Velez-Serna MA (2012) Film distribution in Scotland before 1918. Doctor of Philosophy. University of Glasgow.
This thesis proposes an empirical approach to the history of film distribution and exhibition in Scotland before 1918. It deploys geo-database tools as a way to collect and analyse data from a range of archival and print sources, and to engage with historiographical questions about the emergence of cinema as an institution in a non-metropolitan context. The first part introduces the theoretical and methodological premises that underpin the project, situating it in relation to growing academic interest in early distribution and local film practices. A research method is outlined, involving the construction of a relational database documenting the places of film exhibition and the geographical variation in programming practices. This database, working alongside more detailed archival case studies, constitutes the foundation for broader discussions about the commercial, social and ideological roles of film and cinema. The analytical framework incorporates notions such as the commodity nature of film and the tension between different conceptions of the social role and position of cinema within Scottish communities. The emergence of institutional practices and structures in Scotland is thus described as occurring in a complex field of forces where two main polarities appear as prominent: Firstly, a tension between decentralised, local practices and the increasingly globalised operations of the film industry; and secondly, a shifting balance between regularisation and distinction, or the ordinary and the extraordinary. It is in terms of this fluid equilibrium that two overlapping moments in the history of the early Scottish film trade are described in the second and third parts of the thesis. Part II follows the creation and expansion of the Scottish market and popular demand for moving pictures, showing how different forms of film supply enabled the coexistence of various types of itinerant exhibition, and then of a gradual transition to fixed-site shows. It starts by exploring the continuities between film exhibition and existing cultural forms such as lantern lecturing and the music hall. It highlights the significant level of agency exercised by local exhibitors and renters within an open-market model that allowed the outright sale of films, and which also established a commercial interdependency between city-centre and peripheral exhibition. Part III argues that, once the market reached a relatively stable state with the regularisation of supply and the growing standardisation of the film product, the increasing concentration of capital and power in larger companies (both in the regional and the global scale) marked a shift in the balance of forces, away from unrestricted circulation and towards exclusivity. This is seen as a reformulation of the commodity status of film, associated with the emergence of feature programming. The consequences of the new textual and industrial trends for the Scottish distributors and exhibitors are considered, revealing geographical variation in their adoption, as well as incipient forms of resistance to the emerging institutional practices.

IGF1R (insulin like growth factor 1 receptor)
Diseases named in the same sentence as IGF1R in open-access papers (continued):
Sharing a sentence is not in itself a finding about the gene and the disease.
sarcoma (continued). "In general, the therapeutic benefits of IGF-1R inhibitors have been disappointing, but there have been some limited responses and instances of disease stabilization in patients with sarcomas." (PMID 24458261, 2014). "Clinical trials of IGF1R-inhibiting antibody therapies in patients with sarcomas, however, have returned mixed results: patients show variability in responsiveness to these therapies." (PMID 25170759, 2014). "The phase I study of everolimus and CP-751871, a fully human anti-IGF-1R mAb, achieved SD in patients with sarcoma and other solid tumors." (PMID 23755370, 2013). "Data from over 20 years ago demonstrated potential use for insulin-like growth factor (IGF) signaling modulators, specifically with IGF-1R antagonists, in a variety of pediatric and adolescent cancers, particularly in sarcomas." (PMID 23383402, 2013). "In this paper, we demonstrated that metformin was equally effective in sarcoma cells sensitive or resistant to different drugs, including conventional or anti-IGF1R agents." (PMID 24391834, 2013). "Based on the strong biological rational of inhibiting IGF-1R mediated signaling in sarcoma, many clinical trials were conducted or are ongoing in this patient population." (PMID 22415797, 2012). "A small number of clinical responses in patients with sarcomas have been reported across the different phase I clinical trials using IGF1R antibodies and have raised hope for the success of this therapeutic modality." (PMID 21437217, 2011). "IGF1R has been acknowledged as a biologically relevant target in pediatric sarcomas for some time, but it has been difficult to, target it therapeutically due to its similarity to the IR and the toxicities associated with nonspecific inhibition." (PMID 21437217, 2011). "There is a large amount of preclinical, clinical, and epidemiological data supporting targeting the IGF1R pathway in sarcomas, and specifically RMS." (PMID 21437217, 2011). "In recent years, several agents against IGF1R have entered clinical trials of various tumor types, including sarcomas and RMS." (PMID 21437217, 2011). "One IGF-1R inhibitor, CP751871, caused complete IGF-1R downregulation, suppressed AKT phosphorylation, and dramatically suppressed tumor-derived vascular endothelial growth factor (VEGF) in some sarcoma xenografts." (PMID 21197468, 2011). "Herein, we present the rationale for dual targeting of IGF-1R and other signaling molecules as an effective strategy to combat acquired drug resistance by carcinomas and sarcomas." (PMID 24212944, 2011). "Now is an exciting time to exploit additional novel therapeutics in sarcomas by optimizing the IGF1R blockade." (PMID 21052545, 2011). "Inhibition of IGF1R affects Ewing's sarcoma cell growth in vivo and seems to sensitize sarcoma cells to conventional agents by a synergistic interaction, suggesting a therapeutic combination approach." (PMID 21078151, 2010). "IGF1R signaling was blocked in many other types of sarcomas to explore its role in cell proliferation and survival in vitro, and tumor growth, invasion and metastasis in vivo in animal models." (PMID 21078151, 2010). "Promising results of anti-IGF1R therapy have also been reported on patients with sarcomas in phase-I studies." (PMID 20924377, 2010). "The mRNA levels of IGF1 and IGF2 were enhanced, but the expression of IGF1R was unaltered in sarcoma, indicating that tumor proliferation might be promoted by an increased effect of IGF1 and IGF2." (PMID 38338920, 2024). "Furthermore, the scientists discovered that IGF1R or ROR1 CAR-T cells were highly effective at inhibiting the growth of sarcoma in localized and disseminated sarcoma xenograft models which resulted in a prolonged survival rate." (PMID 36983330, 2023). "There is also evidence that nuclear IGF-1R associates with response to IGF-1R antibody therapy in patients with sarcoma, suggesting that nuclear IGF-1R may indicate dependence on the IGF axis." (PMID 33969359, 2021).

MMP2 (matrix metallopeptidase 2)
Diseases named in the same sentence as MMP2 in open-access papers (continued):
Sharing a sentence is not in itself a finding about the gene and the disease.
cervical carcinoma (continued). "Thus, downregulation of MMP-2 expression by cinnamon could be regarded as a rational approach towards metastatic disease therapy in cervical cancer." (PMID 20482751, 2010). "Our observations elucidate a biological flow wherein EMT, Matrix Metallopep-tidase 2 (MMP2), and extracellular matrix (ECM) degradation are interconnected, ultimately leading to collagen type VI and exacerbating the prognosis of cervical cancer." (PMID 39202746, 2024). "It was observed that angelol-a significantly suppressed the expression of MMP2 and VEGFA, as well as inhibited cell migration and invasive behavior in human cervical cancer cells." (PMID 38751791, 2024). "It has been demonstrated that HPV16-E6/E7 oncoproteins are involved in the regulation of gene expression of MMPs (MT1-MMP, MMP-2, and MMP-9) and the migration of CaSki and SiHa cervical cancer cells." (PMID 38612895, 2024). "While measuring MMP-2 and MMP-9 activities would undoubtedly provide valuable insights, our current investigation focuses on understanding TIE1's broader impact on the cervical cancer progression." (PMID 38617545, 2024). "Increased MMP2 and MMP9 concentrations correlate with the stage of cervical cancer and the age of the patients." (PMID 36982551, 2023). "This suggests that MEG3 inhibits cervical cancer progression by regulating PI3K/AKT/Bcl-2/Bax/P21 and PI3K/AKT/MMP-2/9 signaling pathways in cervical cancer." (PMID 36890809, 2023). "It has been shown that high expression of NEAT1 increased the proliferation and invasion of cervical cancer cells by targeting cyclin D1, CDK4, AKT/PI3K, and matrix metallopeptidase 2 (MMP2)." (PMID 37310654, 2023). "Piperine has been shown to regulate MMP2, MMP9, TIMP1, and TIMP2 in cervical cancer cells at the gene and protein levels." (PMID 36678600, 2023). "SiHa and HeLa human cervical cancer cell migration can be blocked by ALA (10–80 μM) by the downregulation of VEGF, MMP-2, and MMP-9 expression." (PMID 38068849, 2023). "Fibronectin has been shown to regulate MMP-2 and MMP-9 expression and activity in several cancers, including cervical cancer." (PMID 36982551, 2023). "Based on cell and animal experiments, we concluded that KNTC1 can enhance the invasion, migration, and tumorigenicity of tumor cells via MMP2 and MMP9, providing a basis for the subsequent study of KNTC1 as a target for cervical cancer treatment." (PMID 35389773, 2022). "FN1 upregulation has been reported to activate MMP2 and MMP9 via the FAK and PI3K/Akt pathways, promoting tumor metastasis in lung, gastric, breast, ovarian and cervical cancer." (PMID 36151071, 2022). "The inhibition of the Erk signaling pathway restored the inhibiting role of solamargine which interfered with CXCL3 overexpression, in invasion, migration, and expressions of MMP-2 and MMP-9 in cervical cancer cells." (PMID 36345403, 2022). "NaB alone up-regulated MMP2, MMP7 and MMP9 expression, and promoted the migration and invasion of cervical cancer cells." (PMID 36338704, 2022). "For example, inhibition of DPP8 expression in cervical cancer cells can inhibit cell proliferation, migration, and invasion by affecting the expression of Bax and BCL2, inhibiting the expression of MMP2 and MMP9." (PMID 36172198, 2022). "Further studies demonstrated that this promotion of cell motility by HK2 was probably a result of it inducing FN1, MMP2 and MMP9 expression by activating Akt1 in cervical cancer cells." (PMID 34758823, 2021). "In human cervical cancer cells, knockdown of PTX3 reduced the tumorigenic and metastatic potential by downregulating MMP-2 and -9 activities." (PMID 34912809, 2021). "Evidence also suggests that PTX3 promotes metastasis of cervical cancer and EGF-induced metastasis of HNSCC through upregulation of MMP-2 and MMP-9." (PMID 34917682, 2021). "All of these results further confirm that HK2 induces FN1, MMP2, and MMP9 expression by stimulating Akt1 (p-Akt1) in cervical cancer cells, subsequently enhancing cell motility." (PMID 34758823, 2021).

early cinema; film distribution; Scottish cinema; cinemagoing; film exhibition
Thesis available at: http://theses.gla.ac.uk/3605/
|Institution||University of Glasgow|
|Qualification||Doctor of Philosophy|